FORENSIC CHEMISTRY LABORATORY MANUAL

by R.Q. Thompson; Oberlin College

ANALYSIS OF A SIMULATED BULK DRUGS

Objective

To determine if a white powder found at the crime scene or in the possession of a suspect contains an illicit drug.

 

Sample

The sample is a mixture of two white solids. One solid is a simulated illicit drug (e.g. aspirin); the other solid is a cutting agent (e.g. starch). Students are told there are three possible "drugs" -- "cocaine" (caffeine), "heroin" (acetaminophen), "PCP" (aspirin). According to government reports, street drugs are on average 50% to 80% active ingredient; prepare the samples similarly.

 

Reagents

White solids simulating drugs; white solids as cutting agents (glucose, starch, quinine)

 

Standard Reference Material

 

None

 

Method

FT-infrared spectrophotometry; KBr pellet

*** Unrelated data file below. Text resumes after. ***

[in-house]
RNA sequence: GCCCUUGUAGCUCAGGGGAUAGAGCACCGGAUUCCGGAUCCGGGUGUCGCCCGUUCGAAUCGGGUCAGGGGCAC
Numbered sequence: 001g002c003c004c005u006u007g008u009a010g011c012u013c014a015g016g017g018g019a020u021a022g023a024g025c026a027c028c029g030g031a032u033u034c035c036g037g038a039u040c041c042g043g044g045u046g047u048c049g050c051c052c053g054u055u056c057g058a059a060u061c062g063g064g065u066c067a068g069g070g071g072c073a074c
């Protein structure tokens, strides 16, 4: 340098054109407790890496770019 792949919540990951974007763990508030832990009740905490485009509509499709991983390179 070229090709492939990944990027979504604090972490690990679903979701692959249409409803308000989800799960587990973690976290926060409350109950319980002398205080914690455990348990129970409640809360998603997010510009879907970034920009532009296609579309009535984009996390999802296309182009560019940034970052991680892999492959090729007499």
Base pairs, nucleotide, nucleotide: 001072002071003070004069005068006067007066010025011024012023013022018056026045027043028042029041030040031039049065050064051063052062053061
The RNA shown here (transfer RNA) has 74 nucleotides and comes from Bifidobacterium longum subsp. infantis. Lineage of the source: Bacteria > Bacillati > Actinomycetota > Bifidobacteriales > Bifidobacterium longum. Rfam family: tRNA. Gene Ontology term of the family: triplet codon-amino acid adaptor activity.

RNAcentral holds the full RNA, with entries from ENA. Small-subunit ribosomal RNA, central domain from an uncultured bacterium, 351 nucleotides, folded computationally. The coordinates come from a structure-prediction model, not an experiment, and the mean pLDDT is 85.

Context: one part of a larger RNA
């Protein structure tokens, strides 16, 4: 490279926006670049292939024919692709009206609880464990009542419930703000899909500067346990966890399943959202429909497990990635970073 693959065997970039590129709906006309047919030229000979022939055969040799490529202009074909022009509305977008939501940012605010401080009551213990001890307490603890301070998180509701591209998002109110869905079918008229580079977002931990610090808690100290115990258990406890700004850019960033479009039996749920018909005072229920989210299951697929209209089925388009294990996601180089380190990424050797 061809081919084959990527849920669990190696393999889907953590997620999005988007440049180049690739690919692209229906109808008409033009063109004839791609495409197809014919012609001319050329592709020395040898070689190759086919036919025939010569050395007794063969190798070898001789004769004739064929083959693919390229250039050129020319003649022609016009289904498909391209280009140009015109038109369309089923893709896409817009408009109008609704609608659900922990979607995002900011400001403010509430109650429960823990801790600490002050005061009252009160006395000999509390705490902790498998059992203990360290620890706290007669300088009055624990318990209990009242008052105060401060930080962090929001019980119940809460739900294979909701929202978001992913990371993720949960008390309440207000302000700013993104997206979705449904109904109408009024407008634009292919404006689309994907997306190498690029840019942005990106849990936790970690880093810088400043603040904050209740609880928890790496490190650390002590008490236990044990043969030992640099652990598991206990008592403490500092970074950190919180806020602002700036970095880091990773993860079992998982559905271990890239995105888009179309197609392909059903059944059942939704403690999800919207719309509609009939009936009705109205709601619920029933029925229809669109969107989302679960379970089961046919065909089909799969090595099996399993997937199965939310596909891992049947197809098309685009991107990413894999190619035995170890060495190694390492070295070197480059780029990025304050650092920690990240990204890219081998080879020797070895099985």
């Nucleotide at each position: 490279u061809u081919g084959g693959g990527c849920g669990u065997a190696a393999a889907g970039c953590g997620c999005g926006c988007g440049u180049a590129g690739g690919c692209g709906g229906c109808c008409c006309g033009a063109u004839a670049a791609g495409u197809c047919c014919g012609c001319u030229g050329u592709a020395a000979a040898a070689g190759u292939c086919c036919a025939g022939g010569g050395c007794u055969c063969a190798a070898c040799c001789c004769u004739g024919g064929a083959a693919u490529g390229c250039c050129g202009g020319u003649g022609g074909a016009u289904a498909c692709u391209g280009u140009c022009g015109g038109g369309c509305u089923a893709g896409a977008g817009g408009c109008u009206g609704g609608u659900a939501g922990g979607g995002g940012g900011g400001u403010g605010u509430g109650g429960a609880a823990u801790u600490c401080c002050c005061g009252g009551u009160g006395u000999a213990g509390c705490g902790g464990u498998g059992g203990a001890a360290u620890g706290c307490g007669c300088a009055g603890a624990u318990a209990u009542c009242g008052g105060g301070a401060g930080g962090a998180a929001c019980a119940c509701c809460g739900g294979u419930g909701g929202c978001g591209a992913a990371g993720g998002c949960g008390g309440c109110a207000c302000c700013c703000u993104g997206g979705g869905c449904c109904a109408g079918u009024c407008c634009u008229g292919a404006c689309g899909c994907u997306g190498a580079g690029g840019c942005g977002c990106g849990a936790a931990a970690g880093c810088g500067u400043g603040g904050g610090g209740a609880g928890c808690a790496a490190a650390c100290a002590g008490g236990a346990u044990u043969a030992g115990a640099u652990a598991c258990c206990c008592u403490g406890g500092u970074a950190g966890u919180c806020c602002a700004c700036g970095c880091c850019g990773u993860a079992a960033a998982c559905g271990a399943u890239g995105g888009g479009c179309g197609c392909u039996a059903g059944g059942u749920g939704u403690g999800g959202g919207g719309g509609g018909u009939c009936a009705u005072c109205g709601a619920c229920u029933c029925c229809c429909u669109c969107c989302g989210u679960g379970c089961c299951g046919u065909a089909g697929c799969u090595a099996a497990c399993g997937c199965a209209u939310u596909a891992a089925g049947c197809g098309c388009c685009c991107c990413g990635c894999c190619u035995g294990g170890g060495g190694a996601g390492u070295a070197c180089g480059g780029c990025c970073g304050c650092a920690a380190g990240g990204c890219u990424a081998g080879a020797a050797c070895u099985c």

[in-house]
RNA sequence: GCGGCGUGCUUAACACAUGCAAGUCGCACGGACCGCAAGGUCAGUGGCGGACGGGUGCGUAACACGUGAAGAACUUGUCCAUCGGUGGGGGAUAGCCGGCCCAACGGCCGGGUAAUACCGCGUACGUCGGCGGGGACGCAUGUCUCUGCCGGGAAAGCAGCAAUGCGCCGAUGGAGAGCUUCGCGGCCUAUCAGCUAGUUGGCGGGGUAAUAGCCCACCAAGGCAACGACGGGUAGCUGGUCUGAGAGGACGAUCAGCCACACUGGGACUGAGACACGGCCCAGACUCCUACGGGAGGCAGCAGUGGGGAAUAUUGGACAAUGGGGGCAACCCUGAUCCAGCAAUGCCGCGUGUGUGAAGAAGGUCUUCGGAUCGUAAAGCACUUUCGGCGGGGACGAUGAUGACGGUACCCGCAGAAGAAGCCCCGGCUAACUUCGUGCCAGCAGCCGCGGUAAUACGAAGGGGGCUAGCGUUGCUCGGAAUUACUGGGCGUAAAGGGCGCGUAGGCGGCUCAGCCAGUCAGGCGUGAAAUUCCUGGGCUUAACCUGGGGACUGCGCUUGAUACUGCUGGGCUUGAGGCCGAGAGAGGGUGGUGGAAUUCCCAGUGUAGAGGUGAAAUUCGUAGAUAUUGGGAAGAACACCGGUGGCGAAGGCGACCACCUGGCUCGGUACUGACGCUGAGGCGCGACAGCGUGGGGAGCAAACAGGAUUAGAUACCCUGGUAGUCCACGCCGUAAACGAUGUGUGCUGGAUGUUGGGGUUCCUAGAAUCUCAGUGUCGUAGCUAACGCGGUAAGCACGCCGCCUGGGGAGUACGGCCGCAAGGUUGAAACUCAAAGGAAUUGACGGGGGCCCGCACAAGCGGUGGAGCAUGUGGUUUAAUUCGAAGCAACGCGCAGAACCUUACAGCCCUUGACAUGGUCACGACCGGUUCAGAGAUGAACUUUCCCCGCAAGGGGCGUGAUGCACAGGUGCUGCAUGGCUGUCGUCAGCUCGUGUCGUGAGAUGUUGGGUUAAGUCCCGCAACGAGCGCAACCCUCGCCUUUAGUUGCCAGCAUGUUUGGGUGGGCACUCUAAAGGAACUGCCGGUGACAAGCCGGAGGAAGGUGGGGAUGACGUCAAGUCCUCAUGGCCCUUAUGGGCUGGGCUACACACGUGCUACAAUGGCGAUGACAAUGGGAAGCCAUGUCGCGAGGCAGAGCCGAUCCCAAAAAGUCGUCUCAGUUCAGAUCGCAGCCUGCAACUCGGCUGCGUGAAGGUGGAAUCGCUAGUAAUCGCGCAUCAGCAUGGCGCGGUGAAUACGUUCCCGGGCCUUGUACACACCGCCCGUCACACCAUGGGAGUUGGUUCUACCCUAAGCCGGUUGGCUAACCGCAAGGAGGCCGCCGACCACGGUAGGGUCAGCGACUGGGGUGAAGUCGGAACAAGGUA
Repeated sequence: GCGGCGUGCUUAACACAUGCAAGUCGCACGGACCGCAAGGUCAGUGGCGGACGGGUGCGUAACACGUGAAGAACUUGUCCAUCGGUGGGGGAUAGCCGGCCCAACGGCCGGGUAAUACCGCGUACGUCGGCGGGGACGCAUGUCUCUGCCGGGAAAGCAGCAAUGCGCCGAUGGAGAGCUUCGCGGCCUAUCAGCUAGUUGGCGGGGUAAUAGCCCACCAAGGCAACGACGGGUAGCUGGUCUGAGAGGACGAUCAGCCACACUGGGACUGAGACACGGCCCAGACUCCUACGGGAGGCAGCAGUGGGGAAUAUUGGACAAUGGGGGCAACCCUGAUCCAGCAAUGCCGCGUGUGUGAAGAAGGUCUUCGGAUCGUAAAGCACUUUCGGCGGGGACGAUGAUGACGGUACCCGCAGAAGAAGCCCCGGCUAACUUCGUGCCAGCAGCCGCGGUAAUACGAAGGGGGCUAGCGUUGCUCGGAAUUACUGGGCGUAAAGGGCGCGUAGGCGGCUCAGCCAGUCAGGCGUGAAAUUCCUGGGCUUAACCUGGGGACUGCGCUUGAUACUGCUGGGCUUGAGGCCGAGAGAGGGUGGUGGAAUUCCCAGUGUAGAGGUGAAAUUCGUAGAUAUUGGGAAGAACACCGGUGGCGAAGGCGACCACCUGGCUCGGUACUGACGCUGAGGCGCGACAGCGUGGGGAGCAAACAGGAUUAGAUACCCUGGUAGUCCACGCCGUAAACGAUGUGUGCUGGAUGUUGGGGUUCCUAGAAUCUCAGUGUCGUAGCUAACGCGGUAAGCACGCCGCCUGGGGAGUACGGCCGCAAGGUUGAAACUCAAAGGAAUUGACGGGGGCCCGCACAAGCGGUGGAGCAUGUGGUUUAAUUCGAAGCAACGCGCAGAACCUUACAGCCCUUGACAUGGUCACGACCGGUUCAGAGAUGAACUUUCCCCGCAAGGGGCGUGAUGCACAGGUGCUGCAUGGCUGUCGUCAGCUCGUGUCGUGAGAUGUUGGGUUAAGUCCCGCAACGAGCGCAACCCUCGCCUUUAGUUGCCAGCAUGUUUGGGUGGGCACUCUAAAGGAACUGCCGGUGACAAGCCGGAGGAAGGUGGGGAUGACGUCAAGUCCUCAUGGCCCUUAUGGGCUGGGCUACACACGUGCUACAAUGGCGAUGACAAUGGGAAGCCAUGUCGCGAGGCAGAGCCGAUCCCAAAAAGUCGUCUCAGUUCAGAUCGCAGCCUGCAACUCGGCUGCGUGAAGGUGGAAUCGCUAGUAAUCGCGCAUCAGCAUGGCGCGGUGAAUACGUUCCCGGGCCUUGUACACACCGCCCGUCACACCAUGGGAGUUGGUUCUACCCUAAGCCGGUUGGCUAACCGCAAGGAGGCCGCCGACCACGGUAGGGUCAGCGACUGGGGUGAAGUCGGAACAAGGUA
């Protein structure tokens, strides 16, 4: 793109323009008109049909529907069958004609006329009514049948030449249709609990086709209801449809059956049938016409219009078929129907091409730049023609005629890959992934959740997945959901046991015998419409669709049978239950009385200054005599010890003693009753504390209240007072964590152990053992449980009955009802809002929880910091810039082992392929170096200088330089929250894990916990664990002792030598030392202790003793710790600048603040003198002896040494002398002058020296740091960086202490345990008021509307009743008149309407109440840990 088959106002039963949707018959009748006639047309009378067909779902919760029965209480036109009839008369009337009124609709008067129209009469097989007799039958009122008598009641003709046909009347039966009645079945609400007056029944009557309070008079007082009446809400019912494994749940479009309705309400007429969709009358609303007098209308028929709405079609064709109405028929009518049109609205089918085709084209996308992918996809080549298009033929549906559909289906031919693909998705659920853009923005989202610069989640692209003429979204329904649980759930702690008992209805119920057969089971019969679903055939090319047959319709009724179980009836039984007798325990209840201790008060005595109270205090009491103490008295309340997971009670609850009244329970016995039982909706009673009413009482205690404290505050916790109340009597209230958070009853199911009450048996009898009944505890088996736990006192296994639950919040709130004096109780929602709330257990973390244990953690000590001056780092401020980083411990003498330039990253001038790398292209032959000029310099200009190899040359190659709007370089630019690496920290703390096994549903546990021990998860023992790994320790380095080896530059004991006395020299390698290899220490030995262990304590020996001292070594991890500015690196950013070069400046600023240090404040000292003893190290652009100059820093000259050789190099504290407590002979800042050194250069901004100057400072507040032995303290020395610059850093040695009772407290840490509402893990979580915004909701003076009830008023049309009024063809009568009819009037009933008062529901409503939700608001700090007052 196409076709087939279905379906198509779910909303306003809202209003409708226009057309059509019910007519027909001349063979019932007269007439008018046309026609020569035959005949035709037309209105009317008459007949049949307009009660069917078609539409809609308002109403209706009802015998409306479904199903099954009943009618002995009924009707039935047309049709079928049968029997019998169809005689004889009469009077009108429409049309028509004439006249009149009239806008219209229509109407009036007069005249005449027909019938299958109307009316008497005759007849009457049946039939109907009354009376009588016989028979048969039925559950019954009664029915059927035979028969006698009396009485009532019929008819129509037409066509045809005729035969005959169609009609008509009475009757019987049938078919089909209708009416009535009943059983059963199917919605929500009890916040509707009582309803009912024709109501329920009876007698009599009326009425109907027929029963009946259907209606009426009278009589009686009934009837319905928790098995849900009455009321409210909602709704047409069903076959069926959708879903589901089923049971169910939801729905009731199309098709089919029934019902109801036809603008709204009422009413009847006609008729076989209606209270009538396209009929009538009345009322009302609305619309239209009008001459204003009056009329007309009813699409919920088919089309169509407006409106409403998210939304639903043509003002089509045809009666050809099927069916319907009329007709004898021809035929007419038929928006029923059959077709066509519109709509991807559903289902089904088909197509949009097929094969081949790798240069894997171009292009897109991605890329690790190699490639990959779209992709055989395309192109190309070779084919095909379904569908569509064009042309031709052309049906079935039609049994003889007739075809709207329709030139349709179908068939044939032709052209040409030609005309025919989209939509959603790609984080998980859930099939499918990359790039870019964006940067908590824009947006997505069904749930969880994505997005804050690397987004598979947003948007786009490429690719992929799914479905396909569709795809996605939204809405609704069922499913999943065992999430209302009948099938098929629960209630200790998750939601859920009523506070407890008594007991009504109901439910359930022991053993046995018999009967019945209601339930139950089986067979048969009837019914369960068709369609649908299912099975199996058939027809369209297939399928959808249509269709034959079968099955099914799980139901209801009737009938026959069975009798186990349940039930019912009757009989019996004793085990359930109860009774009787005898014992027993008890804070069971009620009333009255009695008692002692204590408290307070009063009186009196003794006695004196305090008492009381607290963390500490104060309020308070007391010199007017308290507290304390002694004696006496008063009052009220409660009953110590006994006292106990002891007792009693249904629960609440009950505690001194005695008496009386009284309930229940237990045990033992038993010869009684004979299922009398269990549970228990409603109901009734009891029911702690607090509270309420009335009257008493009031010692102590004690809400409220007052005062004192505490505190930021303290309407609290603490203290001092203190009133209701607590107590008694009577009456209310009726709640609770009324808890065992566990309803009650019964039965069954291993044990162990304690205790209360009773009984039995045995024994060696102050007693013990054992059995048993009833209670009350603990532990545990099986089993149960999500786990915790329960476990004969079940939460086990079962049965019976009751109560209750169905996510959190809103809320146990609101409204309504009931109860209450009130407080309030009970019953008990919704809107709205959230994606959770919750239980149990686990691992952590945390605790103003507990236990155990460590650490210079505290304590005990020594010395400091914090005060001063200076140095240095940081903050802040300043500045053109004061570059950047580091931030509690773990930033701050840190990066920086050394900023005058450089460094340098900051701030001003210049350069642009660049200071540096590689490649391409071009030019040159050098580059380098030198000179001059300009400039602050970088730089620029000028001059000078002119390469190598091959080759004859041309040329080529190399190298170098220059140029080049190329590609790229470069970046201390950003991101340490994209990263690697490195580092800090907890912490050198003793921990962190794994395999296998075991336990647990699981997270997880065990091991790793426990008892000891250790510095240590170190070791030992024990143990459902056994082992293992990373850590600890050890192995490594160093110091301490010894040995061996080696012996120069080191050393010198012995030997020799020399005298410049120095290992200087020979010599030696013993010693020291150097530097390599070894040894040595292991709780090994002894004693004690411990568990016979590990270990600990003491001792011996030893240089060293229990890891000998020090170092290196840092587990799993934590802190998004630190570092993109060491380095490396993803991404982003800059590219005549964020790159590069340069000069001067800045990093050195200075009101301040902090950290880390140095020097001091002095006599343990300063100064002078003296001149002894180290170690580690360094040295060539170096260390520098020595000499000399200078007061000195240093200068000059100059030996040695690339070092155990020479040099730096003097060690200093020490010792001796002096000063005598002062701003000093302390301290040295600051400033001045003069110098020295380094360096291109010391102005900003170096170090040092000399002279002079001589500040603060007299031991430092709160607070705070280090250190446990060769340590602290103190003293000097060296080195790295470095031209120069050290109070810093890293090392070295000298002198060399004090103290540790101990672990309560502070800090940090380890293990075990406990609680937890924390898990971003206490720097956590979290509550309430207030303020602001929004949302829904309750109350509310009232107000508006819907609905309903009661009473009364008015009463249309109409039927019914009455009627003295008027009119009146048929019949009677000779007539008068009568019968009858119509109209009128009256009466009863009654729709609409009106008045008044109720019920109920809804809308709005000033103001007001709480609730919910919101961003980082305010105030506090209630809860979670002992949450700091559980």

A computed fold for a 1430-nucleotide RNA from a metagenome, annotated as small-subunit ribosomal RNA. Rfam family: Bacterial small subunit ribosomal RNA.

Special equipment

FT-infrared spectrophotometer; KBr pellet-making materials

 

Procedure

For instructor (detailed); For student (brief)

 

Typical results

FT-infrared spectra of simulated drugs (e.g. "cocaine") and cutting agents (e.g. glucose).

 

Alternate Method

FT-Raman Spectrophotometery

 

Procedure

 

(planned for next edition)
Typical results

FT-Raman spectra of the same (e.g. "cocaine"). These spectra show much more noise than the infrared spectra. Of course, lower resolution and more scans would provide better signal-to-noise results.